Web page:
Book Review: Beowulf Graphic Novel

Image from Amazon.com

Ya’ll like gore? Blood? Torsos ripped in half by dripping, in-side-out monsters? Go no further than Beowulf in almost any iteration. The original epic. The 2007 movie. And this Gareth Hinds graphic novel, though it’s probably the easiest to swallow because it is cartoon-y and meant for a younger audience. Still…

Beowulf is a true epic, which means it’s a really, really long poem about a bigger-than-life hero and an eye-popping adventure or ten. Beowulf is also really old. The bits and pieces of it that we still have constitute some of the oldest bits and pieces of the written English language and come from the 400s. It’s really famous. It’s really classic. And it’s been translated and adapted many times (because Old English needs to be translated for most people) including into multiple English editions (some in verse), movies, and graphic novels. Yes, there is more than one graphic novel but I’ve been on a Gareth Hinds kick lately and apparently so have bookstores.

I read Beowulf (whole or in part) when I was in high school or maybe even middle school. What I remember was feeling muffled and dark—confused and the presence of evil. There is definitely something wooly about reading old language and there is definitely something evil about this story. On the surface it’s about a hero (or a couple of them). But simmering right underneath this hero story is the larger-than-life monsters, Grendl, Grendl’s mom, and the dragon. Honestly, just saying “Grendl, Grendl’s mom, and the dragon,” sounds like no thing but a chicken wing. But these monsters are nasty. They are the very thing of nightmares on steroids. They are ruthless, bloodthirsty, and violent. They are dark and evil and if you really get to thinking about them your knees might get to knocking together. In other words, they are exactly the kind of monsters that could make a truly epic hero. But they’re also scary as heck and even a little bit nasty. And don’t you even think about getting attached to a character because as soon as you do they’re going to have their limbs ripped off and their guts splattered on the wall.

Image from Fandom

Not that characters are exactly why you might read this epic poem. The story was originally meant to inspire, to put on display the kind of character that one would need to survive and even thrive on the ancient British Isles. Meaning, the kind of person who had more testosterone than brain cells, was inordinately large and had a matching ego, stood up for his or her neighbors and family, etc. Nowadays, you’re more likely to read Beowulf under compulsion, as the modern life is a much more rounded, nuanced place. From this experience, besides confusion and terror, you might gain an understanding of ancient man, of history, of anthropology, of human nature and desire, of the origins of things… Certainly the story has some dramatic moments (though we were still hundreds of years away from a solid Hero’s Journey), some suspense, some emotional weight, but the style, pacing, and other things are pretty far removed from what most of us are comfortable with.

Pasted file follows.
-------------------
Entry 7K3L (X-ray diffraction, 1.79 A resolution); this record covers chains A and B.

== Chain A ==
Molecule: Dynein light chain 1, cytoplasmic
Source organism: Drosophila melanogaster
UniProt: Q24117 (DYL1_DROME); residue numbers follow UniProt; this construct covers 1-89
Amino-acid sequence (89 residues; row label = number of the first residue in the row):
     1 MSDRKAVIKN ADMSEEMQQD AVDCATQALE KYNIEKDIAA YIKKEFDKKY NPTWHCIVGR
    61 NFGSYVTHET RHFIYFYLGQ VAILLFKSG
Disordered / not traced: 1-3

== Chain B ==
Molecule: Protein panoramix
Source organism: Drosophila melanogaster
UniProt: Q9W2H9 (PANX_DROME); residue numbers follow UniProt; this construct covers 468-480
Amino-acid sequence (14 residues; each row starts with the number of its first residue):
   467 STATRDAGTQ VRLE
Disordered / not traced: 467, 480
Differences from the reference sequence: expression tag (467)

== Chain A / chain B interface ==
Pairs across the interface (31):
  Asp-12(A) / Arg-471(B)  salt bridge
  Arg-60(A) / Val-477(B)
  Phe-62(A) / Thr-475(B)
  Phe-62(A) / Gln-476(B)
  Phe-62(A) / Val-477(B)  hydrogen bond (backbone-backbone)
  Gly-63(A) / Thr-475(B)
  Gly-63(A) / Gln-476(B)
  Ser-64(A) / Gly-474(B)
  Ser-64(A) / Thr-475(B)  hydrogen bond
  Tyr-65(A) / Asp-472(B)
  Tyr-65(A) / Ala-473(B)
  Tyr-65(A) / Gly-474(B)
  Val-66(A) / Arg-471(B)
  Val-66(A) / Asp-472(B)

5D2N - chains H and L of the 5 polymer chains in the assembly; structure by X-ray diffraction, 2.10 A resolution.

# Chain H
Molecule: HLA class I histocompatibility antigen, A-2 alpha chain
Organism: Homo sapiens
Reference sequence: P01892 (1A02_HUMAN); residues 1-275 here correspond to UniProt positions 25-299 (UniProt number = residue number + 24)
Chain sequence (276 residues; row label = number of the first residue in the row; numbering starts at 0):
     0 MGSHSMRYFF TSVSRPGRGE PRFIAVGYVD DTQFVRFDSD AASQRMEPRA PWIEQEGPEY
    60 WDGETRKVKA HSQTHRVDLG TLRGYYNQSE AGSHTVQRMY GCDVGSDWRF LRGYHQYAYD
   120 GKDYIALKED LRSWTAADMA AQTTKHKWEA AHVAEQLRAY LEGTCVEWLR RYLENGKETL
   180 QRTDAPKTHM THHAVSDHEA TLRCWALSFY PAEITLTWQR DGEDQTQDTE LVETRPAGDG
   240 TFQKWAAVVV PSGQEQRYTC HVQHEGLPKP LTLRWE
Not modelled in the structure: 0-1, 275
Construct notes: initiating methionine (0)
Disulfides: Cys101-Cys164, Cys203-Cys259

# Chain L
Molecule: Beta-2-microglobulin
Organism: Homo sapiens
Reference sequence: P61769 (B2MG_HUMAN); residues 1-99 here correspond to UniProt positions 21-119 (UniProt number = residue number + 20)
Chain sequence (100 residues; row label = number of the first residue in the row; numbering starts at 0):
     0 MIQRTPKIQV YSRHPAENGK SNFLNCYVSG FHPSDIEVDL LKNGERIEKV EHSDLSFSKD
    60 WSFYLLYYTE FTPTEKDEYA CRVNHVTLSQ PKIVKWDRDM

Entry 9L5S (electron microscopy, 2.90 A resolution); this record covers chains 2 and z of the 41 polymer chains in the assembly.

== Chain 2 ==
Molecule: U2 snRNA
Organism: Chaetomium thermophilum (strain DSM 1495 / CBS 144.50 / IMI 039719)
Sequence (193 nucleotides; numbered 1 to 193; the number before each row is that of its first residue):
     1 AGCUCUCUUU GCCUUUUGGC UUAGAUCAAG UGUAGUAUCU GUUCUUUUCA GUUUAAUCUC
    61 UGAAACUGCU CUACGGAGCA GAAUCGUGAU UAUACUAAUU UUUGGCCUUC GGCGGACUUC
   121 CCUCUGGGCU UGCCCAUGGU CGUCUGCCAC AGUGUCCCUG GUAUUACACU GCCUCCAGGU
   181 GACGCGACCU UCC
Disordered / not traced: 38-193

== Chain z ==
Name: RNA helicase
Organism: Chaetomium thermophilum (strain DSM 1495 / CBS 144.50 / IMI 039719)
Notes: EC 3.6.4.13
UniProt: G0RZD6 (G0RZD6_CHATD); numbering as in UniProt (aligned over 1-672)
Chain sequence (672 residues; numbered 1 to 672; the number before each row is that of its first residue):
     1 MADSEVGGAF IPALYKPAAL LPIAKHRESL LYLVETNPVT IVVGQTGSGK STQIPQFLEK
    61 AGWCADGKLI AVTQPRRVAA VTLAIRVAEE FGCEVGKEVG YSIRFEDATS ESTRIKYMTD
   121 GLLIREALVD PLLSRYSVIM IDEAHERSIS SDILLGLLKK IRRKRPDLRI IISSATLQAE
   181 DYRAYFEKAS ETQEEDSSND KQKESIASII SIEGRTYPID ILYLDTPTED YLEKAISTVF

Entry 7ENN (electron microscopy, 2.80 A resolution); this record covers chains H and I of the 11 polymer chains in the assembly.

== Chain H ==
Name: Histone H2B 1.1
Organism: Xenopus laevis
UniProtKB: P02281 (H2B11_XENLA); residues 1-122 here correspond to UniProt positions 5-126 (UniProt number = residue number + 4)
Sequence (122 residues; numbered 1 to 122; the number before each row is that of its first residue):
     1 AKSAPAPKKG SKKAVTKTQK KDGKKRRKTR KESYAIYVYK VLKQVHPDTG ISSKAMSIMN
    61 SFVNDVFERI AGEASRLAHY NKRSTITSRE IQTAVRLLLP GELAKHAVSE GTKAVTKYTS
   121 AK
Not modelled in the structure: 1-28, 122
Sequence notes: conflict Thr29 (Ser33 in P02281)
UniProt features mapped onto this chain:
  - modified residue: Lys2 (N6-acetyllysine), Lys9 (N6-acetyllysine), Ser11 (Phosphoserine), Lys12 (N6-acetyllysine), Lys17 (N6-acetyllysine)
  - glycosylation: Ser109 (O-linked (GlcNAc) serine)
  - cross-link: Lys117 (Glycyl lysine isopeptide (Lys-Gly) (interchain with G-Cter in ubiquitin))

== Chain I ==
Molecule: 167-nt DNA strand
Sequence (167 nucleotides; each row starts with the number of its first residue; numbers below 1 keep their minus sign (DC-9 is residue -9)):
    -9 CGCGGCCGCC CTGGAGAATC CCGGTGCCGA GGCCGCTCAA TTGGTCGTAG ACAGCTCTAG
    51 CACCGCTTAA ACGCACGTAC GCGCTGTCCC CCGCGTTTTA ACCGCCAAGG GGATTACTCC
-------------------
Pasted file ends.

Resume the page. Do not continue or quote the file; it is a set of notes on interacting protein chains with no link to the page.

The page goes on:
And after I’ve said all that, let me bring you back to the reality here: I am reviewing a graphic novel version, specifically the one by Gareth Hinds. Well, I thought it was pretty good. Still gory, still dark, and completely busting with rippling biceps, it was what it should have been. I especially liked the way Hinds used black ink to make Grendl seem even eerier and more sinister. He was also first, solid on the page, and then artistic on the page. Hinds usually has these illustrative flourishes and here they turned a late night read of a very short story into an interesting time. I still have issues with following a story well in graphic novel form, but I was already familiar with the story of Beowulf, so that might have helped.

If you are going to have to read Beowulf, this would be a good companion volume. Otherwise, it’s a good way to introduce ancient literature to a teenager who is ready for violence and gore. Just tell him or her not to expect any redemption or any neatly packaged, familiar stories.

I couldn’t help it. I thought this was so funny. A cartoon from School Library Journal titled “Teaching Graphic Novels”

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